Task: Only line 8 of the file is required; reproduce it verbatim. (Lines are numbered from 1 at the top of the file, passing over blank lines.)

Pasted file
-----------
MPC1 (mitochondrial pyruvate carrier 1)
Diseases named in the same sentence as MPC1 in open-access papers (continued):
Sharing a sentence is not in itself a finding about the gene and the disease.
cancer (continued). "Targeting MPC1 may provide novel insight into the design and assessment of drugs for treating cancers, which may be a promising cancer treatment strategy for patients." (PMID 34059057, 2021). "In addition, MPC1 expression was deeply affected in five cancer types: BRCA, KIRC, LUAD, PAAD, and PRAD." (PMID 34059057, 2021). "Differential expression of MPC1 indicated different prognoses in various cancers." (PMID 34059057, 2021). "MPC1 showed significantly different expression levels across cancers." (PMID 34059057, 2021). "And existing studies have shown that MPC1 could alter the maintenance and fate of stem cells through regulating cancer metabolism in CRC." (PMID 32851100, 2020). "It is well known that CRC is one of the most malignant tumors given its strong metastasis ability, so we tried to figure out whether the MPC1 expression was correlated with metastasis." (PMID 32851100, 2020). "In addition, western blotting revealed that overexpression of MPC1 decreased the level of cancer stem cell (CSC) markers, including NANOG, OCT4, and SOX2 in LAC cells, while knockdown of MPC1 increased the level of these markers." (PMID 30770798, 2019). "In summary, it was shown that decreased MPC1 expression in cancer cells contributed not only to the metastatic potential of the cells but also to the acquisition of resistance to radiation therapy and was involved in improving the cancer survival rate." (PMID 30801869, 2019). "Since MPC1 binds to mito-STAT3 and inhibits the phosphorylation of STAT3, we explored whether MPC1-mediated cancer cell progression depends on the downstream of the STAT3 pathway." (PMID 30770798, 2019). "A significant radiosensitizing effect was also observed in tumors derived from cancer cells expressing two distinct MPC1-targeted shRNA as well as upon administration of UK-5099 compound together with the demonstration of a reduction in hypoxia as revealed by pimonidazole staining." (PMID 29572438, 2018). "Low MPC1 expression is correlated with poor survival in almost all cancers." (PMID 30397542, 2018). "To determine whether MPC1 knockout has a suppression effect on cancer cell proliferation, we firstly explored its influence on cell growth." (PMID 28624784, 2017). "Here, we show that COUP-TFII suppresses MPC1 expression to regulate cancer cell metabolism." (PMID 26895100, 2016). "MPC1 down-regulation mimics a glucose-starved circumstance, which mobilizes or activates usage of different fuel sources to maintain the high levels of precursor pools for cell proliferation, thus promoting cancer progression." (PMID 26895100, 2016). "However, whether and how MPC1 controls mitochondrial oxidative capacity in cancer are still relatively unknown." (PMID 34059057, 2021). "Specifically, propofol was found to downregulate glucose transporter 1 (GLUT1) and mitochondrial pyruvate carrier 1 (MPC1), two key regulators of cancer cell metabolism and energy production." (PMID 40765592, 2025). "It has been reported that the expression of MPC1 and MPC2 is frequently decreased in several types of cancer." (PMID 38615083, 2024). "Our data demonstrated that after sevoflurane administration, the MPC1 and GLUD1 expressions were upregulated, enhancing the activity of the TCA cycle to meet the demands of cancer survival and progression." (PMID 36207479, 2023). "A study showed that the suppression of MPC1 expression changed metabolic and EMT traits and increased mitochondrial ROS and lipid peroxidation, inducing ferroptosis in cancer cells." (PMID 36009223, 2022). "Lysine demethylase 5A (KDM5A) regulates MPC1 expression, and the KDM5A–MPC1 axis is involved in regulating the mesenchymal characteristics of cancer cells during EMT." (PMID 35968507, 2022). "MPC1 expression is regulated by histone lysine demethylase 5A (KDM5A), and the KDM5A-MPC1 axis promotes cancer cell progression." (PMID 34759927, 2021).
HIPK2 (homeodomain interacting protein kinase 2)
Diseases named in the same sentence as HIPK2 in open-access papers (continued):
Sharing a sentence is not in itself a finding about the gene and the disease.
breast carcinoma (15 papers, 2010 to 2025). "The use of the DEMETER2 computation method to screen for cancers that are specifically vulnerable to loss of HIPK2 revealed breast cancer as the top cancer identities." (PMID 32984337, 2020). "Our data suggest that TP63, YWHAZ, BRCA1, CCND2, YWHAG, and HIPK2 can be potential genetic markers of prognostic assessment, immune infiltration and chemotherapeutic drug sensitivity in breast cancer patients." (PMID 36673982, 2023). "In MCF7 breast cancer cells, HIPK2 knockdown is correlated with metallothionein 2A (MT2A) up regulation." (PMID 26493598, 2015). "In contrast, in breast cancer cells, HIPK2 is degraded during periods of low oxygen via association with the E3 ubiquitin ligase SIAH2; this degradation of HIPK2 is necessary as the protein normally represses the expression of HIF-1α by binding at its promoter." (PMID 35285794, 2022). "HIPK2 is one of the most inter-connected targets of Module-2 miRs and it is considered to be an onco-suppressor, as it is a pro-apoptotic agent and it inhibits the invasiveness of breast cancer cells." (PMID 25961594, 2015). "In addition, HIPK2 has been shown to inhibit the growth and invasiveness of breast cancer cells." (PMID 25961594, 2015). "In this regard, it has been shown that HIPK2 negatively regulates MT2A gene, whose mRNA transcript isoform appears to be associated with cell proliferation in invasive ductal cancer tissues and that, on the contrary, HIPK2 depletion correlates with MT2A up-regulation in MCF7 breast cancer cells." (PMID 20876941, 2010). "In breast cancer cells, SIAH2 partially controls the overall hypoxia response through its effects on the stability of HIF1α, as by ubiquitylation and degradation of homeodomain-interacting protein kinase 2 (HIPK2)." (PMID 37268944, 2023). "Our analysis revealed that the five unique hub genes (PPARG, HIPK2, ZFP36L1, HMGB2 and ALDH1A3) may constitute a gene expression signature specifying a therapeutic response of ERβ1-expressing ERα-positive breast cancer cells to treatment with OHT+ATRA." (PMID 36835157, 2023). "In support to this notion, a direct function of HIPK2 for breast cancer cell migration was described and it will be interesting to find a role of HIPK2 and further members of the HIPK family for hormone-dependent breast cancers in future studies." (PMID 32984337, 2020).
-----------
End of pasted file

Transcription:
breast carcinoma (15 papers, 2010 to 2025). "The use of the DEMETER2 computation method to screen for cancers that are specifically vulnerable to loss of HIPK2 revealed breast cancer as the top cancer identities." (PMID 32984337, 2020). "Our data suggest that TP63, YWHAZ, BRCA1, CCND2, YWHAG, and HIPK2 can be potential genetic markers of prognostic assessment, immune infiltration and chemotherapeutic drug sensitivity in breast cancer patients." (PMID 36673982, 2023). "In MCF7 breast cancer cells, HIPK2 knockdown is correlated with metallothionein 2A (MT2A) up regulation." (PMID 26493598, 2015). "In contrast, in breast cancer cells, HIPK2 is degraded during periods of low oxygen via association with the E3 ubiquitin ligase SIAH2; this degradation of HIPK2 is necessary as the protein normally represses the expression of HIF-1α by binding at its promoter." (PMID 35285794, 2022). "HIPK2 is one of the most inter-connected targets of Module-2 miRs and it is considered to be an onco-suppressor, as it is a pro-apoptotic agent and it inhibits the invasiveness of breast cancer cells." (PMID 25961594, 2015). "In addition, HIPK2 has been shown to inhibit the growth and invasiveness of breast cancer cells." (PMID 25961594, 2015). "In this regard, it has been shown that HIPK2 negatively regulates MT2A gene, whose mRNA transcript isoform appears to be associated with cell proliferation in invasive ductal cancer tissues and that, on the contrary, HIPK2 depletion correlates with MT2A up-regulation in MCF7 breast cancer cells." (PMID 20876941, 2010). "In breast cancer cells, SIAH2 partially controls the overall hypoxia response through its effects on the stability of HIF1α, as by ubiquitylation and degradation of homeodomain-interacting protein kinase 2 (HIPK2)." (PMID 37268944, 2023). "Our analysis revealed that the five unique hub genes (PPARG, HIPK2, ZFP36L1, HMGB2 and ALDH1A3) may constitute a gene expression signature specifying a therapeutic response of ERβ1-expressing ERα-positive breast cancer cells to treatment with OHT+ATRA." (PMID 36835157, 2023). "In support to this notion, a direct function of HIPK2 for breast cancer cell migration was described and it will be interesting to find a role of HIPK2 and further members of the HIPK family for hormone-dependent breast cancers in future studies." (PMID 32984337, 2020).